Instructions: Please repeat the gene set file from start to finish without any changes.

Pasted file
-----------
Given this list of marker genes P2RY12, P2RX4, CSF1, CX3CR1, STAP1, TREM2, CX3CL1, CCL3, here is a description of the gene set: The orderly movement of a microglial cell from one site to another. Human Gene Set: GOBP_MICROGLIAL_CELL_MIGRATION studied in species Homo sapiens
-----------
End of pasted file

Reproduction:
Given this list of marker genes P2RY12, P2RX4, CSF1, CX3CR1, STAP1, TREM2, CX3CL1, CCL3, here is a description of the gene set: The orderly movement of a microglial cell from one site to another. Human Gene Set: GOBP_MICROGLIAL_CELL_MIGRATION studied in species Homo sapiens